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Questions tagged [formalities]

The tag has no usage guidance.

1
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1answer
47 views

Is the text 若承租人是公司,则必须提供法定代表人资料 official and correct?

I asked a good friend of mine to write the following text in Chinese: if tenant is a company, it should provide the name of the representative. She translated into: 若承租人是公司,则必须提供法定代表人资料。 Since it's ...
1
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1answer
53 views

How to formally say : “I am yyy calling from xxx company, how can I help you ?”

From a customer service standpoint , how to formally say : "I am yyy calling from xxx company, how can I help you ?". 1:“我是客服 yyy,从 xxx 公司 打过来的。请问有什么可以帮助您 ?” 2: “我叫 yyy , 从 xxx 公司给您打电话了。请问怎么能帮助您 ?” ...
1
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2answers
58 views

Chinese honorifics + thanking familiar elders

From here. Honorific Verbs Like nouns and proper nouns, some Chinese verbs can also be complemented with an honorific modifier. For example, the verbs 告gào ("to tell"), 还huán ("to return"),...
2
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3answers
117 views

How to correctly translate 为达目的不择手段 in English?

I have a lot of context that I want to use this phrase to describe a certain type of people. I tried to translate it as "Not being ashamed of using evil methods to accomplish goals". But I think my ...
0
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2answers
729 views

How to end an email asking for permission from my boss in Chinese?

I need to ask my boss permission to move forward with a project. I am sending him an email, but I'm not sure how to close the email. I understand that it is common to wish health and happiness, etc. ...
4
votes
3answers
136 views

Formality of “悲哀” as opposed to “悲傷” and “哀傷”

From what I have learned, or I remember I have learned, 悲哀, 悲傷, and 哀傷 all mean sadness and are interchangeable. However, as I remember, I have read 悲傷 and 哀傷 in academic/professional writings, but ...
4
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4answers
523 views

The formal version of “謝謝”, “對不起”, especially in an email?

In English, when writing a formal email, one would sometimes use appreciate/grateful and apologize in place of thank you and sorry, respectively. Is there any such alternate words/phrases in Chinese ...
12
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2answers
25k views

What is the formal/polite way to begin and end an email in Chinese?

In English, formal emails, e.g. emails to a professor, often start with "Hi", "Hello", "Dear" followed by the receiver's name (and title, if applicable). The ending is usually "Best", "Regards", "...
1
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3answers
80 views

A more formal way

Is there a more formal way to say 氆氇? For example: 你的衣服上掉了饼干渣,氆氇一下。 There are some biscuit crumbs on your shirt, get them off.
6
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6answers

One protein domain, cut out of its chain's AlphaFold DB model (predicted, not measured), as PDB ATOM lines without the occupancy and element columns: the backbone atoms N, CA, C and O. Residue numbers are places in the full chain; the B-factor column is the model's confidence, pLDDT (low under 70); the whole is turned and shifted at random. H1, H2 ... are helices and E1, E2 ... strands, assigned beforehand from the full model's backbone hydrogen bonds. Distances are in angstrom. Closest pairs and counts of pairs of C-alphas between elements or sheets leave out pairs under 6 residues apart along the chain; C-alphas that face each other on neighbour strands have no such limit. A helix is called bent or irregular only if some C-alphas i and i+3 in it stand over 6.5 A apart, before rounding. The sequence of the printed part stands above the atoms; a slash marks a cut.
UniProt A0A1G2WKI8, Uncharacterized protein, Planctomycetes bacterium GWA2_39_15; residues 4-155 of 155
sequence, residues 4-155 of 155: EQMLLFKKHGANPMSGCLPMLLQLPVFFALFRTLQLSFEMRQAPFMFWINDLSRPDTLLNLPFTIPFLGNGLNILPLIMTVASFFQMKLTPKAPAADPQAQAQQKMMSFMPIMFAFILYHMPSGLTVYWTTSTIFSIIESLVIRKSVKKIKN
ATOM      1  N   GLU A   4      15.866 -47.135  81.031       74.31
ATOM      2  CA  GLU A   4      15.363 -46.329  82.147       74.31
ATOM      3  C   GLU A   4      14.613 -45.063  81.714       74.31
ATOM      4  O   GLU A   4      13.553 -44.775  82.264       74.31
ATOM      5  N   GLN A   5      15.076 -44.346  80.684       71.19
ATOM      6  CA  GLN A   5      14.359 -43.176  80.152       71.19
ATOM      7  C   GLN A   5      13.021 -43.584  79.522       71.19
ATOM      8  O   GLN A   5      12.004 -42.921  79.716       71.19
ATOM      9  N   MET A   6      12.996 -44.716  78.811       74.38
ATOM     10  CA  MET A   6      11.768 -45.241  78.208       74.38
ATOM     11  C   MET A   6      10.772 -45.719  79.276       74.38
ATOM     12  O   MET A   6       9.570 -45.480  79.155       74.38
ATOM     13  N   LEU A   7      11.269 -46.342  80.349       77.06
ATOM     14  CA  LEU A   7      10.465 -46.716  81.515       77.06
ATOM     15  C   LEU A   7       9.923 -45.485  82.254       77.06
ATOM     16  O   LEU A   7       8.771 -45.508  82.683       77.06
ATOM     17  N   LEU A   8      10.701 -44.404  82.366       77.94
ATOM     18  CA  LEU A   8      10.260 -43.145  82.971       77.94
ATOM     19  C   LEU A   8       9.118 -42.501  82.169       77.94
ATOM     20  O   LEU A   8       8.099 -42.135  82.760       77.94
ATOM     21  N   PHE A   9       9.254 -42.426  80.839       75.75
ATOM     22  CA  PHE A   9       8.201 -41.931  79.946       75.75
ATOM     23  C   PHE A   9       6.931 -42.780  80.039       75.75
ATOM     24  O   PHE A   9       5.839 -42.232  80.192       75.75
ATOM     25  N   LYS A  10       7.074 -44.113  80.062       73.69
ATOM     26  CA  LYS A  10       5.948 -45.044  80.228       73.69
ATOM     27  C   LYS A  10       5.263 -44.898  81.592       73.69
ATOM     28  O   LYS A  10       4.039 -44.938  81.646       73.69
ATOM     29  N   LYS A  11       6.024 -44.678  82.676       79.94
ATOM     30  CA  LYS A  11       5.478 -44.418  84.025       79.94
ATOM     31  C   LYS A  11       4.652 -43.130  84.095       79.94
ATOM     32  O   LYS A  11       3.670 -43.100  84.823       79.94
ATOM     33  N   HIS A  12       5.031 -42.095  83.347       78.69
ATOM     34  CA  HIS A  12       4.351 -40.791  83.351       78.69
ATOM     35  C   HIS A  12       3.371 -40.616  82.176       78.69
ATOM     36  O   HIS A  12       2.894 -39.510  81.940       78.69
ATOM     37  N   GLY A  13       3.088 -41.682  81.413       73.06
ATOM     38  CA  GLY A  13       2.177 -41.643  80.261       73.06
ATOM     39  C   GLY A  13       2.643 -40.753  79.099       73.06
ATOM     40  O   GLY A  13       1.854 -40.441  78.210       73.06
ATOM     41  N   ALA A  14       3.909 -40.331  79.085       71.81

221 views

How can the expression “高就” be understood grammatically?

I've heard the phrase 您高就 without an interrogative rise at the end. The way it was spoken sounded like a statement, but in context it was more like a question. Can this phrase be a question? Or ...
1
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4answers
435 views

When can 尔 (er3) be used instead of 你 (ni3)?

I got a letter from a new penfriend in Hong Kong, written in 普通花. I think their first language is Cantonese. Mostly the letter uses simplified characters, with the occasional traditional one. It ...
6
votes
3answers
486 views

How formal is 如何 in the context of 最近如何?

I was told by friend who is a native mainland speaker that "最近如何", or anything using "如何" to inquire about the state of a person, is a very ancient/formal way of speaking. This was quite a shock to me&...
9
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3answers
2k views

您 vs 你 for parents?

Having studied French, I'm aware of the subtle social intricacies of the formal vs. informal "you." I figured Chinese was at least similar, i.e., informal for people of your generation, people you ...
2
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2answers
166 views

What is the Chinese equivalent of “Encl.” used in formal letters?

What is the Chinese equivalent of "Encl." used in formal, written correspondences to alert the recipient of the presence of enclosed documents?
7
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2answers
169 views

Antiquated honorifics

Are any of these honorifics still in use today? If not, might they be used and understood (as a joke) by regular Chinese in, say, a period film, much as English speakers would recognize someone using ...
5
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1answer
2k views

Use of Honorifics

In Chinese films I've often heard characters refer to each other using some of these honorifics: 大姐 dàjiě (big sister; auntie) 大哥 dàgē (big brother) 师傅 shīfù (master) In what kind of ...
8
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4answers
2k views

Effective and polite way to end a phone conversation

What are some ways that I can let the other speaker know I want to finish a phone conversation and am going to hang up. I frequently come across as too abrupt. Usually something along the lines of ...